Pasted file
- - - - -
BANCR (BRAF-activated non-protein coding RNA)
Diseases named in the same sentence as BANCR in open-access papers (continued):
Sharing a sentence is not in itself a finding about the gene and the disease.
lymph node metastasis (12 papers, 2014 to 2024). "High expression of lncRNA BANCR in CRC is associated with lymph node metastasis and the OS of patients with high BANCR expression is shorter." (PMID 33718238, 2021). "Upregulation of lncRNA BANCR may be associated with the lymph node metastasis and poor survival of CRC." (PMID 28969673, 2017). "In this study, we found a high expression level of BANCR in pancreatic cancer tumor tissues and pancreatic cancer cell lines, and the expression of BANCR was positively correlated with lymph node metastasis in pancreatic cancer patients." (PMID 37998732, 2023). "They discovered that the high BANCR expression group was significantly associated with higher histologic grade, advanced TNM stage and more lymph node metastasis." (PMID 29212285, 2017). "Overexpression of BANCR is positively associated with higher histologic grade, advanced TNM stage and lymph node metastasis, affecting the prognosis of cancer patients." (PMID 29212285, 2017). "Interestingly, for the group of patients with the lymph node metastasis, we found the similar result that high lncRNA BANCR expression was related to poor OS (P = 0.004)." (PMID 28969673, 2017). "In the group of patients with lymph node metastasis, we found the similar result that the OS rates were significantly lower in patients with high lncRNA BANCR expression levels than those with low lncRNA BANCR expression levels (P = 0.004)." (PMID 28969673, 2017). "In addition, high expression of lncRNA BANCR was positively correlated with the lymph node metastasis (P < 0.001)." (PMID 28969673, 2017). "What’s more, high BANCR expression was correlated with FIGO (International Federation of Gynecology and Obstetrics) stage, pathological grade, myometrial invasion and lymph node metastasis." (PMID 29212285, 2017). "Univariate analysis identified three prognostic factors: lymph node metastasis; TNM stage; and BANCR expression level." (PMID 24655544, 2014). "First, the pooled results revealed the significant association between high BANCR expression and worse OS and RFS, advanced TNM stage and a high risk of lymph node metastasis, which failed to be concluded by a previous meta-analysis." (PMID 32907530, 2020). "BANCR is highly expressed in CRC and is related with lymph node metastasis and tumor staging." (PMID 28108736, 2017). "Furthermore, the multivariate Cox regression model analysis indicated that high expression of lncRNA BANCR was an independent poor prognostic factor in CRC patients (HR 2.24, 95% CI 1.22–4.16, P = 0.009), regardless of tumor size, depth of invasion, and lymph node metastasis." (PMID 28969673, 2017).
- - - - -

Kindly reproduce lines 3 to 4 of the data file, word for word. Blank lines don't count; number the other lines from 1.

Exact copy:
Sharing a sentence is not in itself a finding about the gene and the disease.
lymph node metastasis (12 papers, 2014 to 2024). "High expression of lncRNA BANCR in CRC is associated with lymph node metastasis and the OS of patients with high BANCR expression is shorter." (PMID 33718238, 2021). "Upregulation of lncRNA BANCR may be associated with the lymph node metastasis and poor survival of CRC." (PMID 28969673, 2017). "In this study, we found a high expression level of BANCR in pancreatic cancer tumor tissues and pancreatic cancer cell lines, and the expression of BANCR was positively correlated with lymph node metastasis in pancreatic cancer patients." (PMID 37998732, 2023). "They discovered that the high BANCR expression group was significantly associated with higher histologic grade, advanced TNM stage and more lymph node metastasis." (PMID 29212285, 2017). "Overexpression of BANCR is positively associated with higher histologic grade, advanced TNM stage and lymph node metastasis, affecting the prognosis of cancer patients." (PMID 29212285, 2017). "Interestingly, for the group of patients with the lymph node metastasis, we found the similar result that high lncRNA BANCR expression was related to poor OS (P = 0.004)." (PMID 28969673, 2017). "In the group of patients with lymph node metastasis, we found the similar result that the OS rates were significantly lower in patients with high lncRNA BANCR expression levels than those with low lncRNA BANCR expression levels (P = 0.004)." (PMID 28969673, 2017). "In addition, high expression of lncRNA BANCR was positively correlated with the lymph node metastasis (P < 0.001)." (PMID 28969673, 2017). "What’s more, high BANCR expression was correlated with FIGO (International Federation of Gynecology and Obstetrics) stage, pathological grade, myometrial invasion and lymph node metastasis." (PMID 29212285, 2017). "Univariate analysis identified three prognostic factors: lymph node metastasis; TNM stage; and BANCR expression level." (PMID 24655544, 2014). "First, the pooled results revealed the significant association between high BANCR expression and worse OS and RFS, advanced TNM stage and a high risk of lymph node metastasis, which failed to be concluded by a previous meta-analysis." (PMID 32907530, 2020). "BANCR is highly expressed in CRC and is related with lymph node metastasis and tumor staging." (PMID 28108736, 2017). "Furthermore, the multivariate Cox regression model analysis indicated that high expression of lncRNA BANCR was an independent poor prognostic factor in CRC patients (HR 2.24, 95% CI 1.22–4.16, P = 0.009), regardless of tumor size, depth of invasion, and lymph node metastasis." (PMID 28969673, 2017).